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Research Report

Radicalisation Processes Leading to Acts of Terrorism

European Commission's Expert Group on Violent Radicalisation
Copyright Date: May. 15, 2008
Published by: Clingendael Institute
Pages: 20

Table of Contents

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  1. (pp. 1-1)
  2. (pp. 2-3)

    The Expert Group on Violent Radicalisation was set up by a European Commission Decision of 19 April 2006¹ to provide policy-advice to the European Commission on fighting violent radicalisation. The members of the Group and its Chairman were subsequently appointed by the Director General for DG Justice, Freedom and Security in accordance with article 3 of the same Decision.

    This Report has been drawn up in response to one of the tasks assigned to the Group and outlined in the Decision, namely that of preparing a concise Report on the current state of academic research on violent radicalisation. Neither the...

  3. (pp. 4-4)
  4. (pp. 5-7)

    According to the definition provided by the European Commission in its 2005 Communication 'Terrorist Recruitment: addressing the factors contributing to violent radicalisation', “violent radicalisation” involves embracing opinions, views and ideas which could lead to acts of terrorism. Actually, the term “violent radicalisation” originated in EU policy circles and was coined after the Madrid bombing of 11 March 2004. It is not widely used in social science as a concept but it obviously refers to a process of socialisation leading to the use of violence.

    However, the term can be misleading because the socialisation process itself does not have to be...

  5. (pp. 7-11)

    In any given society there will always exist a certain number of radicals. However, radicalism does not necessarily go against the law nor is it necessarily violent. Radicalism sometimes can even gain significant traction either by capitalising on widespread sympathy or by being able to draw a significant number of people to join the radical ranks. Significant radicalisation waves, including their violent and terrorist expressions, are not a new feature within European liberal democracies.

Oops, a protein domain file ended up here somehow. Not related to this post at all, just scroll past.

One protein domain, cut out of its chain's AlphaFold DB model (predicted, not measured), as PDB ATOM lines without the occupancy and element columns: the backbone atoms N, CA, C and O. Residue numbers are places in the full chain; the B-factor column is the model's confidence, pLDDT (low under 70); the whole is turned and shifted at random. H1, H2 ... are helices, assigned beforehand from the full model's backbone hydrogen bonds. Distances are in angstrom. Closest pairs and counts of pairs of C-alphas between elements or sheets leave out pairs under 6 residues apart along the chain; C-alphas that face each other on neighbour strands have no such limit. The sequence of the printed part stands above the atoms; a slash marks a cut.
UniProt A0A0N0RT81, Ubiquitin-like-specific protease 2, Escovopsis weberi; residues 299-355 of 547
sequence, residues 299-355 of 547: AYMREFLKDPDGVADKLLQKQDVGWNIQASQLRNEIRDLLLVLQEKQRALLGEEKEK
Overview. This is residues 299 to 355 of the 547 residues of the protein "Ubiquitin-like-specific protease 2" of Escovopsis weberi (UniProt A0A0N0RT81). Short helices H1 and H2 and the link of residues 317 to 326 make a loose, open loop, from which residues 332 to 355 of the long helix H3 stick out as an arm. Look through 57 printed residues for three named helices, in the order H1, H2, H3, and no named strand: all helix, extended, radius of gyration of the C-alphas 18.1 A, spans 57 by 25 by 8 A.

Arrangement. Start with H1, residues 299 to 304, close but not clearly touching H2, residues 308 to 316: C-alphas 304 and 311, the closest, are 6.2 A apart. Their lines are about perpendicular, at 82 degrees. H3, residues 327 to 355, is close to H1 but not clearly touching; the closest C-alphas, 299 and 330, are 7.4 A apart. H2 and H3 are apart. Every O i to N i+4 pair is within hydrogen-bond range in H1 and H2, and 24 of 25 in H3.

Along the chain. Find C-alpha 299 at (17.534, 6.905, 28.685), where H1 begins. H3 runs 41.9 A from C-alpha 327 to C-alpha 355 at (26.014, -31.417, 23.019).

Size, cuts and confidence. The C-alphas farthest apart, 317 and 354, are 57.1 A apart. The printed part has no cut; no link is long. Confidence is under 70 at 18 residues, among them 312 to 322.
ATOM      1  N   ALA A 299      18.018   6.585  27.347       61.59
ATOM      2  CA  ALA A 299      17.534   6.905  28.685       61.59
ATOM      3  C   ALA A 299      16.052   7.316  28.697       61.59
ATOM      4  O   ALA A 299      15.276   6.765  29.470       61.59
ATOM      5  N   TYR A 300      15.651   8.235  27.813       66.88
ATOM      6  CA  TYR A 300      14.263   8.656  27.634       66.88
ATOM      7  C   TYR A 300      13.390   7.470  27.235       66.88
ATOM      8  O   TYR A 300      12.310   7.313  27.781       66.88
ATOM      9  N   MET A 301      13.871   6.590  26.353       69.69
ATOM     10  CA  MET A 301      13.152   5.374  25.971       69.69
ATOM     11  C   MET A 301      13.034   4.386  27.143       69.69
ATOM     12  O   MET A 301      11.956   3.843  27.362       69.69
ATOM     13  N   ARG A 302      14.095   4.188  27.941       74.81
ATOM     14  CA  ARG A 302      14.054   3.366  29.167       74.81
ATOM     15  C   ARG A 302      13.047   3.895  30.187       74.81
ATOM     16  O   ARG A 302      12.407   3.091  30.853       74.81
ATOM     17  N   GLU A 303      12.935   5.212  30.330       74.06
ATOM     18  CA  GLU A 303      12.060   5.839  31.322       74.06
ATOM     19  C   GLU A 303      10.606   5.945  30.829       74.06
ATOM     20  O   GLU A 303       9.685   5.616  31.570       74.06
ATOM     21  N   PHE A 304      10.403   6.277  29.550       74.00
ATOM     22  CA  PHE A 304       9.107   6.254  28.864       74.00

Radicalisation is a context-bound phenomenon par excellence. Global, sociological and political drivers matter as much as ideological and psychological ones. The current wave of radicalisation into...

  6. (pp. 11-13)

    One of the most significant understandings gained from academic research over recent years is that individuals involved in terrorist activities exhibit a diversity of social backgrounds, undergo rather different processes of violent radicalisation and are influenced by various combinations of motivations. This is relevant not only with respect to the more recent expressions of Islamist terrorism but also as regards right-wing, left-wing and ethnonationalist manifestations of such violence previously experienced in a number of European countries.

    For example, the individuals behind the London and Madrid bombings differed in terms of origin, cultural background, educational level, integration into British and Spanish...

  7. (pp. 14-17)

    Ideology appears as a constant feature in the radicalisation process related to various forms of terrorism. Indoctrination constitutes a relevant factor in the radicalisation of a small but significant minority of persons dissatisfied with the socio-political context in which they live. This, in turn, contributes to consolidating violent ideas and attitudes and eventually generates a sub-culture of violence.

    As regards the most recent threat posed by international terrorism, a Jihadi Salafist ideology that promotes violence as a way to achieve the creation of a new caliphate as well as to recover territories that were once under Muslim rule is utilised...

  8. (pp. 17-19)

    Violent radicalisation, as has been noted at the beginning of this concise Report, is not a term widely used in the social sciences and humanities. It refers to a process of socialisation leading to the use of violence. Yet the academic usage of this term is far from uniform. For some authors and experts, it is understood as a path involving concrete violent behaviour, while others qualify the acceptance of ideas which condone or justify violence an indicator in itself of violent radicalisation. For some authors and experts, the process of violent radicalisation is an individual trajectory whereas others see...

  9. (pp. 19-20)